This short essay sketches out the different views that may be identified within the Chinese Communist Party as we look at the recent actions of the party on religious affairs—actions that seem to end in contradictory directions. On the one hand, the promotion of international Buddhist and Taoist forums and the liberalization of regulations concerning the social activities religious organizations are allowed to perform, and, on the other hand, the continued harassment of some religious minorities.
Debates about the involvement of religion in contemporary global politics have for the last four decades often overlooked China, an oversight rooted in two misconceptions widely held both in the West and among Chinese leaders themselves. The second is the notion that no religion has ever exercised political influence the way Christianity and Islam have done in the societies in which these faiths are practiced by the majority populations.
Christian Values in Communist China
The misconception that China is a secular state conflates two different conceptions of what a secular state is. The second is the principle of the separation of religion and state. On neither of these counts, however, is China a secular state. Not only has the number of adherents to the five state-approved religions increased, but the practices of both communal religions and new religious movements have also become increasingly visible. As research by anthropologists and sociologists over the last four decades has made clear, religiosity in China today is alive and well, notwithstanding the reports of persecution against Falun Gong followers, clampdowns against house churches, or harassment of Tibetan Buddhists and Uyghur Muslims, all of which still happen all too often, but in the context of increasing participation in religious rituals.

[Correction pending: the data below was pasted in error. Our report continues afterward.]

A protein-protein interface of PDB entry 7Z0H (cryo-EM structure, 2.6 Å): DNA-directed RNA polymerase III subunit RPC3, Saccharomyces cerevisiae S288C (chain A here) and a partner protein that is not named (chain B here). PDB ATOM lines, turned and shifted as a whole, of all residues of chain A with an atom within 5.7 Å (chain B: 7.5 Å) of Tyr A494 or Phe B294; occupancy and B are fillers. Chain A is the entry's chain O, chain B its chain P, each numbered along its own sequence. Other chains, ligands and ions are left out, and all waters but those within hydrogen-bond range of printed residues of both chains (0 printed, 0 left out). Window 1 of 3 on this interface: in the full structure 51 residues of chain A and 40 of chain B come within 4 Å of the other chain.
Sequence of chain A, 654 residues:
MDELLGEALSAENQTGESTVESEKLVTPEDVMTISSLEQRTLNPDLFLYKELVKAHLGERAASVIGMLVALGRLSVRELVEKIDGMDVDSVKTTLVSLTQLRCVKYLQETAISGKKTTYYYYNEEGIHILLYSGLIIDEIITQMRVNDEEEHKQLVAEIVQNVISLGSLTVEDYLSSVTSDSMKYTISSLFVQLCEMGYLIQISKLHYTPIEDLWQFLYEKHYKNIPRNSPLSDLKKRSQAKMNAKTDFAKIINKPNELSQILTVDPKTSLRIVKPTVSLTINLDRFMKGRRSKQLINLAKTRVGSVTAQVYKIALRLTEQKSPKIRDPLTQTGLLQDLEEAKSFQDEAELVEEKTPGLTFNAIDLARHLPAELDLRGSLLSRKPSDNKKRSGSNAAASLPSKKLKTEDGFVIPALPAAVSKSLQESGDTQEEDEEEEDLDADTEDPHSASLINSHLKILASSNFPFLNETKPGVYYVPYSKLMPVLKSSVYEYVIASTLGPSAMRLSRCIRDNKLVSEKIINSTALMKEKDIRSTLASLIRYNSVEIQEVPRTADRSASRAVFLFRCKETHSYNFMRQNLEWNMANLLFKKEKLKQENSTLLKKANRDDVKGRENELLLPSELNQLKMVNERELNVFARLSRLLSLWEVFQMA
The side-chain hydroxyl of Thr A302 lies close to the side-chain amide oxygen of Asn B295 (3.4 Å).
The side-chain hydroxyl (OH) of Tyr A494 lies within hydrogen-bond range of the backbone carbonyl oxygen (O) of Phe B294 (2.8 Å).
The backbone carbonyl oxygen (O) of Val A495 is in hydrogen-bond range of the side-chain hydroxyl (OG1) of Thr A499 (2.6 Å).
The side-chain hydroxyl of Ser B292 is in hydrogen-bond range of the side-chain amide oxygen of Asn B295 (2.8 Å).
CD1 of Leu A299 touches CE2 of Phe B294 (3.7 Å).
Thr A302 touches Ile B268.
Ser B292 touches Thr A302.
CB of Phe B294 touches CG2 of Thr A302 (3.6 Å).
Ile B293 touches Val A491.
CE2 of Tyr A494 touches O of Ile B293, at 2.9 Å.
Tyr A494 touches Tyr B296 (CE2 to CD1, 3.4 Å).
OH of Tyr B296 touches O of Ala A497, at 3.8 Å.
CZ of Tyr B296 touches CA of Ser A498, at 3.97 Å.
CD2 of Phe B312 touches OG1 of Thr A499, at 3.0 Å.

And this participation includes not only attendance at the state-approved Buddhist temples, Christian churches, and Muslim mosques, but also participation in the religious activities that are broadly known as popular beliefs, as well as practices such as qigong, spiritual healing, and others that straddle the boundaries between the sphere of religion and those of medicine, the arts, and the economy. Second, the Chinese state has not put in place institutions preserving the separation between religion and state: on the contrary, the State Administration of Religious Affairs, which oversees the five state-approved religions and monitors other forms of religiosity, embodies quite the opposite of the principle of separation.
While a secular state, in theory, does not get involved in religious affairs, the Chinese government remains extremely concerned about them. In doing so, the Party displays an approach not unlike that of the rulers of imperial China.
The view that religion has never had an impact on Chinese politics appears all the more misguided when we take the long term view. In sum, the influence of religion in Chinese politics has taken many forms historically, more varied even than the variety of religions that have evolved in China through the millennia. When thinking about the future, it is important to look at this legacy from the past.